The vice president for academic affairs at the University of Liberia (UL) William E. Allen says the administration is to launch Liberia's first "Time Capsule" on December 31 this year.
A time capsule is a sealed container with collection of documents which is opened after a specified number of years. It conveys particular memories to future generations.
Dr. Allen made the remarks at a news conference on Friday, October 11, 2019, at the UL Capitol Hill campus in central Monrovia. He said the "Time Capsule" will store documents and artefacts in a container and will be opened during the bicentennial of the UL.
He said the university will also decide to include the souvenir program of this year's graduation or Dr. Ophelia I. Week's inaugural address and list of political parties.
Dr. Allen said the Time Capsule is part of a yearlong celebration of the centennial commencement by the UL administration and students as well as partners.
He said since 1861 to 2019, the university has had 100 graduations, and the administration has decided to memorialize the Centennial through the launch of several projects, including the Time Capsule.
"The Time Capsule will be unsealed during the bicentennial commencement which is the year of the 200th graduation. That could be 2118, 2119 or even much later depending on whether commencements are held every year for the next 100 years or if UL skips graduations as it did in 2014 due to the Ebola virus outbreak," Dr. Allen said.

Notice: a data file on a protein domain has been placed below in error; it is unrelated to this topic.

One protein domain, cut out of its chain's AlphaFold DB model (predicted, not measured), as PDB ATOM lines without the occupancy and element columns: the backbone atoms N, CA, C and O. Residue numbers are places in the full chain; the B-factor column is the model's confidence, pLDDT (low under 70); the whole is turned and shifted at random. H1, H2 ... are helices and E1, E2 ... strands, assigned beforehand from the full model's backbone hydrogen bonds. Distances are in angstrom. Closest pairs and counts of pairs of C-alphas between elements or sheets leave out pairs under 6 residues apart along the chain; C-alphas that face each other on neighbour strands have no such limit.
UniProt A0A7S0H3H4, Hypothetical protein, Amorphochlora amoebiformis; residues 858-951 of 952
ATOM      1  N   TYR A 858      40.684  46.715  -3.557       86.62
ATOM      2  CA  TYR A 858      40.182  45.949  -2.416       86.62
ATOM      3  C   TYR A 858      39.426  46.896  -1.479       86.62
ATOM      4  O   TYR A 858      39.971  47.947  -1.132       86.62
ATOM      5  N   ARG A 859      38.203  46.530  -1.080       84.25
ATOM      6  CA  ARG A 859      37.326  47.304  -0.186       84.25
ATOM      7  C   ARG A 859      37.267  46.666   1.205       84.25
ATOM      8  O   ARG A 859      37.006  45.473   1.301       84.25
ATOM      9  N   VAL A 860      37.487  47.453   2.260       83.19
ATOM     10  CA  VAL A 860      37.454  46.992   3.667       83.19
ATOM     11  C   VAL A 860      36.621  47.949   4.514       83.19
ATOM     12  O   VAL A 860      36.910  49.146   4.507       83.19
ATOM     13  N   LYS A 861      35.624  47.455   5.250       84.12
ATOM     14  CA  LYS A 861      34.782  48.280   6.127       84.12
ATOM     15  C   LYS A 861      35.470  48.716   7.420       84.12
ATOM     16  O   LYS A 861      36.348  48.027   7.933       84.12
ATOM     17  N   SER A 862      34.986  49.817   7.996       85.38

He said the administration will ask the Ministry of Finance and Development Planning (MFDP) and may decide to include the Pro-poor Agenda for Development and Prosperity (PAPD) in the Time Capsule.
He further said Liberia College did not have graduation for 28 years due to many factors, including lack of finance and low enrollment, adding: "If we have graduation regularly, we are hoping that the Time Capsule will be opened in 2119."
According to Dr. Allen, there have been two suggestions for the burial of the Time Capsule, including the main Capitol Hill and the Fendell campuses.
"Again, the government will issue a proclamation about the Time Capsule so that people can be aware of. We will do more media publications to inform people that the Time Capsule does not have money in it or gold so that people will not have the intention to vandalize the place it would be buried," Dr. Allen said.
He said there is no evidence of a Time Capsule in Liberia, be it private, national, regional or institutional, meaning: "Anyone can store a Time Capsule, and the contents can be placed in a simple container like a shoebox or in a small canister and tucked away for several years."
A Time Capsule can be buried underground or above ground. This means that the university will reveal where the Time Capsule will be buried.
Dr. Allen said the device and its contents must remain completely dried so that the vault or chamber will be airtight. This requirement is a challenge, given Liberia's humid environment.
"The College of Engineering and Science are handling the technical details, and will formally recommend where and how to store the device," he said.